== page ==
resource (or the mine if it's closer), with your other villager heading for the
other. Research another tech. On the next turn, start expanding your mills with
farms. You can now tech up, do so. 

On the next turn, go and build a Stables or Barracks while the other of your 
villagers continues expanding the mills. After that, start building up your 
army. Once you've reached your unit cap, go up the road and attack. Keep your 
villagers expanding the mills, once the attack begins move them up while 
reclaiming all of the resources, this is required for 3 stars. When you get to 
the town, use the appropriate units, but save Joan for the main guy. Once he's
running, destroy the town center and wait. If you want to finish quickly, just 
capture it, but if you want 3 stars, build another villager, or two, and go 
around reclaiming the resources. once they are all yours capture the TC to win
with all three stars. 

If you haven't yet, send the north-most villager to the gold and build a mine.
With the other one, go to one of the spaces adjacent to the town center and
build a stable and then a barracks the next turn, or vice versa.
By now, you should have researched enough to move on to Age 2. If not, do so.
Also begin building units for your attack force. Once Jean says so, begin
moving forces towards the British town. But keep on building units (light
cavalry) to follow them. Fight your way to their town, and destroy the TC (town
center), but not any of the other buildings. Once the TC is gone, a villager
can go in and build another town center in its place to capture the
surrounding buildings and win.

4. Breakthrough to Orleans (very easy)

As soon as you start you are surrounded by a bunch of underpowered units, use
Joan's abilities and then kill them easy. Another Skirmisher and Scout Cav come
out. Use the mountains and hills to archer them. As you go down further there 
is a Spearman, and a Light Cavalry. Reach Blois, get the Crossbowmen and heal.
You have to defend a Trade Cart from this point forward. Once you reach the 
bridge, you get 2 monks. Instead of merging them, let them heal each other to 
get double healing. Very early on you meet a junction in the road. The top one
leads to the besieged Orleans, while the bottom one leads to...3 Archers! They
are converted to you. You also get detailed knowledge of all of the terrain.

As soon as you retrieve them get ready for a really big one. As soon as you do 
you're going to get run into by a large amount of units. Get to the town and 
drive the Trade Cart in, BUT NOT JOAN. If you want 3 stars, you have to bypass 
it and destroy the enemy Battering Rams, which means killing their guards. They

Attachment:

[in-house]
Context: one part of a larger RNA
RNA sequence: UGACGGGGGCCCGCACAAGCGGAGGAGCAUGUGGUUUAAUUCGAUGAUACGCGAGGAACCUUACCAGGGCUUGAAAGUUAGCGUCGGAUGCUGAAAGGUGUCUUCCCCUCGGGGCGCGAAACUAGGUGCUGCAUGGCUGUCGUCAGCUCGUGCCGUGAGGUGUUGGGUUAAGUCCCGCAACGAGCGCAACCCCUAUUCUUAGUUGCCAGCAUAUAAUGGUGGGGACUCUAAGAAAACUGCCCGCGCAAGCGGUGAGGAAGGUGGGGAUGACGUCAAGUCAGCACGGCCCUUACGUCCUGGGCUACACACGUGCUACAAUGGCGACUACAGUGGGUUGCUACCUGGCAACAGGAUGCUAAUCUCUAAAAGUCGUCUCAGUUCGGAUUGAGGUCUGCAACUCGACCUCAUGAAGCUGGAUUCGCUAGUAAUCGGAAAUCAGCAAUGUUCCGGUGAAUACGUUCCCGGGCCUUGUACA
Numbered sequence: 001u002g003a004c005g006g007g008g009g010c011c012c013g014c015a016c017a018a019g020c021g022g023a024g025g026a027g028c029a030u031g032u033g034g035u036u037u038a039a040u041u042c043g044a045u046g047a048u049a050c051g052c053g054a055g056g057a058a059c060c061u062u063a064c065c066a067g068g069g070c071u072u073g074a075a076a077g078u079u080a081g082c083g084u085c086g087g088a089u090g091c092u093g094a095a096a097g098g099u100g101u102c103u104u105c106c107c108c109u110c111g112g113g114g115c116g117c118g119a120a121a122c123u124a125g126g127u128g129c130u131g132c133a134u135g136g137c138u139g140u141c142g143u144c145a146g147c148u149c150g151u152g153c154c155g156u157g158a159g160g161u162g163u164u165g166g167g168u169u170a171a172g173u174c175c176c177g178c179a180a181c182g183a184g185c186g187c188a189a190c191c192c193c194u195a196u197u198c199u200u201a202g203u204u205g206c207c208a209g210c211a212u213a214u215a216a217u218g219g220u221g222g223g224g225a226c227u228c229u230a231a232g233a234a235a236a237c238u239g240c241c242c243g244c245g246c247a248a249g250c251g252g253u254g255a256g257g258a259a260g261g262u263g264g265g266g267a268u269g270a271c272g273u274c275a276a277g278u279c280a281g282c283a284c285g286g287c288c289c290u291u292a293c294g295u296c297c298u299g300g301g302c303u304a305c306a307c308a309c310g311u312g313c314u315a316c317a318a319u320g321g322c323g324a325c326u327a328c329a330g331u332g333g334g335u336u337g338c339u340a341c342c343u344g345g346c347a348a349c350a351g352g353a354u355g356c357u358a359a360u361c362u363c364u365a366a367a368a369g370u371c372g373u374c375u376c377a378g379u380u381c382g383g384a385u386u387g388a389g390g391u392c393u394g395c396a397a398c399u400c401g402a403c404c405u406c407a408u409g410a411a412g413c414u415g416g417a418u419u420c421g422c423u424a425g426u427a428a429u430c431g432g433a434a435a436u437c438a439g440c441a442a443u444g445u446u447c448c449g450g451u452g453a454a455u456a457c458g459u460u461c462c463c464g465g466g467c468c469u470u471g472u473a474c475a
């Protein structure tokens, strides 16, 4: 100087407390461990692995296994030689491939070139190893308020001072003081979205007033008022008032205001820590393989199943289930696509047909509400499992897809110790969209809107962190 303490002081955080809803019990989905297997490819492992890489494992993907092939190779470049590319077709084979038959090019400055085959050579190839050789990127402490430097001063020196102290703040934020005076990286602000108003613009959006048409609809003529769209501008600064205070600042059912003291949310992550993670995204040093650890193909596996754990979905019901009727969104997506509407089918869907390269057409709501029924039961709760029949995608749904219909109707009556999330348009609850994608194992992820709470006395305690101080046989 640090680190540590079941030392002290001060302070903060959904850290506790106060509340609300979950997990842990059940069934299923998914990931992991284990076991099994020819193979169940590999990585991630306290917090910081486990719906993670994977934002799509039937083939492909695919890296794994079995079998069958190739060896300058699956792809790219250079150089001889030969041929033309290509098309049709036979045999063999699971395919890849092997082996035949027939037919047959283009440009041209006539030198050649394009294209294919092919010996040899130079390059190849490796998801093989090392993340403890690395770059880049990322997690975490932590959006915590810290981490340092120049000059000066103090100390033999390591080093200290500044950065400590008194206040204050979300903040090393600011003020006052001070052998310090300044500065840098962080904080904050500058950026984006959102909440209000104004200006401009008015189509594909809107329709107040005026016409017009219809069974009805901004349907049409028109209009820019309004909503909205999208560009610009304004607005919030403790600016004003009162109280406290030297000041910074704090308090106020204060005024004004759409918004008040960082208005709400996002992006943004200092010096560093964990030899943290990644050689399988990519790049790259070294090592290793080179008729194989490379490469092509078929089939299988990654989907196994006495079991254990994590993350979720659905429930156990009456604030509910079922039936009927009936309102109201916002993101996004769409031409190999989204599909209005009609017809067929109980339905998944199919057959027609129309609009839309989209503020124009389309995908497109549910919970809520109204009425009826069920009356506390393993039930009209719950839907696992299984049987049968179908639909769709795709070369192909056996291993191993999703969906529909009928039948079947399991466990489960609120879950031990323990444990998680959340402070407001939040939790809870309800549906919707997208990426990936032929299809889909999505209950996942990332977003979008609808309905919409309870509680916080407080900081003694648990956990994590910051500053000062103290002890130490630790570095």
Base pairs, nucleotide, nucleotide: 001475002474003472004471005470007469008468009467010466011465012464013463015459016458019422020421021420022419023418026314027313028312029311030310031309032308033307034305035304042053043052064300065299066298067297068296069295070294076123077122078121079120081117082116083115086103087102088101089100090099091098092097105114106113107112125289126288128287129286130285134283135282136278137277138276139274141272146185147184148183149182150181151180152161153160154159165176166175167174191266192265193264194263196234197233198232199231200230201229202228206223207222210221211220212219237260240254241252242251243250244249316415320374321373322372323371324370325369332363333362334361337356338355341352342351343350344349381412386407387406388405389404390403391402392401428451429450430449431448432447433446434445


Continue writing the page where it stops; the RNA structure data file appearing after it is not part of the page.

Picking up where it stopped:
recede into the area right of Orleans when you approach. Also, you have to 
retrieve the relic, so send one of your monks into the swamps in the northwest
corner to retrieve it. Support him with an Infantry, it's guarded by another 
monk. Monks can wreck havoc here, converting units like mad.

5. Lifting the Siege of Orleans

To finish the mission you have to wreck the three castles. You start out at the
town of Orleans, located on a small island. To the Northwest are a couple of 
critically under defended British mills, and to the northeast is the castle 
Bastille St. Loup., which is extremely lightly defended and the easiest target.
Directly south, on a small island, is the Bastille des Tourelles. It's also 
relatively lightly defended. Across from it is a small area from which units 
can arrive, be mindful of that. Down to the southwest is the 'final" area, the
bridge in is defended by siege an Onagar and Scorpion, and it contains the last
castle, Olivet Castle, as well as Earl Talbot himself.

On your first turn build a unit in every available facility, including a 
villager. You're initially surrounded by enemy units, use yours to smash them 
away. Your initial treasury will quickly whittle away, so you'll have to 
capture the mills to survive. The first attacks only come from the northern
forces, after a few turns the coast will be clear. Be picky, but not too 
picky, and try to wait out so you have a decent squad of elite mercenary army

Use your units to destroy the mills and then capture them with your villagers.
Now here's a trick for you. Instead of destroying any of the castles, reduce 
their hp so that they would fall in one turn. As soon as possible siege each 
castle with a small amount of units while your villagers capture the mills. Use
your villagers to secure the two gold resources. Use Archers and whatever you 
want to route Sir Talbot. Once you've claimed 2 stars, and you have to do this
in 20 turns or less, destroy the castles.

6. Crowning of Prince Charles

Now, to deal the final blow to the British claims to the French crown, you 
endeavor to crown the Dauphin king of his lands. Before you can do this, 
however you must advance to the Imperial Age, build a Wonder, and find a
missing relic, all within a time limit. To pass the mission, and especially to
pass it well, you have to do these quickly. Because of this mission is the
only tutorial mission with a truly large degree of difficulty.

You start out in a relatively large blackmap-eschewed map. Your Town Center is 
the center-north. The relic is located somewhere in the swamps on the map,